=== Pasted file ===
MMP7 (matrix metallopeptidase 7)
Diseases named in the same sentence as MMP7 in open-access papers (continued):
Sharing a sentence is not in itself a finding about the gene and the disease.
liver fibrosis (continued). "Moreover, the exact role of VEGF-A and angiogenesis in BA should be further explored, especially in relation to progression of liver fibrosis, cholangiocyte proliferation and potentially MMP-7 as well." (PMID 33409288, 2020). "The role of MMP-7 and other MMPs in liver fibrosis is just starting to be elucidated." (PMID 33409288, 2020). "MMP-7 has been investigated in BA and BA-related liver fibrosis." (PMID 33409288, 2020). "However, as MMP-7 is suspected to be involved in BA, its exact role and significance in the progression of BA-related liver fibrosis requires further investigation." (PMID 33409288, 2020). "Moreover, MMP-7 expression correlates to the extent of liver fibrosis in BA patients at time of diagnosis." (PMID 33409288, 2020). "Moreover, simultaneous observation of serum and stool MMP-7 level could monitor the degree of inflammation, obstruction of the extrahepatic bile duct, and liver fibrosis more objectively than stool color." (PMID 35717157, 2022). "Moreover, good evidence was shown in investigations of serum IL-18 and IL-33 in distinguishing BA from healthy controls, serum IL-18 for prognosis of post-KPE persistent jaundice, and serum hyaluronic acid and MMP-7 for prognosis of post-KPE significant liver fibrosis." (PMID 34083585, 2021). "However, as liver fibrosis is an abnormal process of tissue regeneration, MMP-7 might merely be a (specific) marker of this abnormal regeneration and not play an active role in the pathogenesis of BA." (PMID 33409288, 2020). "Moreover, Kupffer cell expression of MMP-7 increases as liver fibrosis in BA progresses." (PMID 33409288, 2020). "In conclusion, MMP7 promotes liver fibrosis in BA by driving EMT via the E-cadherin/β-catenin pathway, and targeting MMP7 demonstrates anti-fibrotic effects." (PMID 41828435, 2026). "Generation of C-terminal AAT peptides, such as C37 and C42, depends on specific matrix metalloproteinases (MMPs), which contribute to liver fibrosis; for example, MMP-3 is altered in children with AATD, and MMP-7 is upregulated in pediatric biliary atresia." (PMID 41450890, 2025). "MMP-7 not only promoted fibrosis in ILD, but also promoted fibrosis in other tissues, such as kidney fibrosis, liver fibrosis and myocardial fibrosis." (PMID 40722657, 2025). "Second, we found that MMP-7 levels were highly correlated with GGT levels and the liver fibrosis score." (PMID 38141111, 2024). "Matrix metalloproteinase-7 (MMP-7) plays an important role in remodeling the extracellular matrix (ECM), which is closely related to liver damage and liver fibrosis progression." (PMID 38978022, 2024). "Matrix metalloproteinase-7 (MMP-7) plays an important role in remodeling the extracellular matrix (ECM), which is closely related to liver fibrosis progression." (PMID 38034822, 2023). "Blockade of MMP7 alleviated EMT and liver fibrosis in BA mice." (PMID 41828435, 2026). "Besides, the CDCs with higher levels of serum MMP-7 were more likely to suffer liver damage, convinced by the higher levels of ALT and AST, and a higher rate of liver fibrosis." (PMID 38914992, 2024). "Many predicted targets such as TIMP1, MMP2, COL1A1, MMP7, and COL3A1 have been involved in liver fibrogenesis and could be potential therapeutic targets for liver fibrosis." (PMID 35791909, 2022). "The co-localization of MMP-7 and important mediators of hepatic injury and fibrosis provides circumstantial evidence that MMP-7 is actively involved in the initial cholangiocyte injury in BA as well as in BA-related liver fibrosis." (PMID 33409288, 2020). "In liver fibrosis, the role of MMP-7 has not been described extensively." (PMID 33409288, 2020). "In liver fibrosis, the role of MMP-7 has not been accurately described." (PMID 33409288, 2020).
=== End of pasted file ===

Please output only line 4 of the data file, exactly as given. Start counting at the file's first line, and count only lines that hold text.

liver fibrosis (continued). "Moreover, the exact role of VEGF-A and angiogenesis in BA should be further explored, especially in relation to progression of liver fibrosis, cholangiocyte proliferation and potentially MMP-7 as well." (PMID 33409288, 2020). "The role of MMP-7 and other MMPs in liver fibrosis is just starting to be elucidated." (PMID 33409288, 2020). "MMP-7 has been investigated in BA and BA-related liver fibrosis." (PMID 33409288, 2020). "However, as MMP-7 is suspected to be involved in BA, its exact role and significance in the progression of BA-related liver fibrosis requires further investigation." (PMID 33409288, 2020). "Moreover, MMP-7 expression correlates to the extent of liver fibrosis in BA patients at time of diagnosis." (PMID 33409288, 2020). "Moreover, simultaneous observation of serum and stool MMP-7 level could monitor the degree of inflammation, obstruction of the extrahepatic bile duct, and liver fibrosis more objectively than stool color." (PMID 35717157, 2022). "Moreover, good evidence was shown in investigations of serum IL-18 and IL-33 in distinguishing BA from healthy controls, serum IL-18 for prognosis of post-KPE persistent jaundice, and serum hyaluronic acid and MMP-7 for prognosis of post-KPE significant liver fibrosis." (PMID 34083585, 2021). "However, as liver fibrosis is an abnormal process of tissue regeneration, MMP-7 might merely be a (specific) marker of this abnormal regeneration and not play an active role in the pathogenesis of BA." (PMID 33409288, 2020). "Moreover, Kupffer cell expression of MMP-7 increases as liver fibrosis in BA progresses." (PMID 33409288, 2020). "In conclusion, MMP7 promotes liver fibrosis in BA by driving EMT via the E-cadherin/β-catenin pathway, and targeting MMP7 demonstrates anti-fibrotic effects." (PMID 41828435, 2026). "Generation of C-terminal AAT peptides, such as C37 and C42, depends on specific matrix metalloproteinases (MMPs), which contribute to liver fibrosis; for example, MMP-3 is altered in children with AATD, and MMP-7 is upregulated in pediatric biliary atresia." (PMID 41450890, 2025). "MMP-7 not only promoted fibrosis in ILD, but also promoted fibrosis in other tissues, such as kidney fibrosis, liver fibrosis and myocardial fibrosis." (PMID 40722657, 2025). "Second, we found that MMP-7 levels were highly correlated with GGT levels and the liver fibrosis score." (PMID 38141111, 2024). "Matrix metalloproteinase-7 (MMP-7) plays an important role in remodeling the extracellular matrix (ECM), which is closely related to liver damage and liver fibrosis progression." (PMID 38978022, 2024). "Matrix metalloproteinase-7 (MMP-7) plays an important role in remodeling the extracellular matrix (ECM), which is closely related to liver fibrosis progression." (PMID 38034822, 2023). "Blockade of MMP7 alleviated EMT and liver fibrosis in BA mice." (PMID 41828435, 2026). "Besides, the CDCs with higher levels of serum MMP-7 were more likely to suffer liver damage, convinced by the higher levels of ALT and AST, and a higher rate of liver fibrosis." (PMID 38914992, 2024). "Many predicted targets such as TIMP1, MMP2, COL1A1, MMP7, and COL3A1 have been involved in liver fibrogenesis and could be potential therapeutic targets for liver fibrosis." (PMID 35791909, 2022). "The co-localization of MMP-7 and important mediators of hepatic injury and fibrosis provides circumstantial evidence that MMP-7 is actively involved in the initial cholangiocyte injury in BA as well as in BA-related liver fibrosis." (PMID 33409288, 2020). "In liver fibrosis, the role of MMP-7 has not been described extensively." (PMID 33409288, 2020). "In liver fibrosis, the role of MMP-7 has not been accurately described." (PMID 33409288, 2020).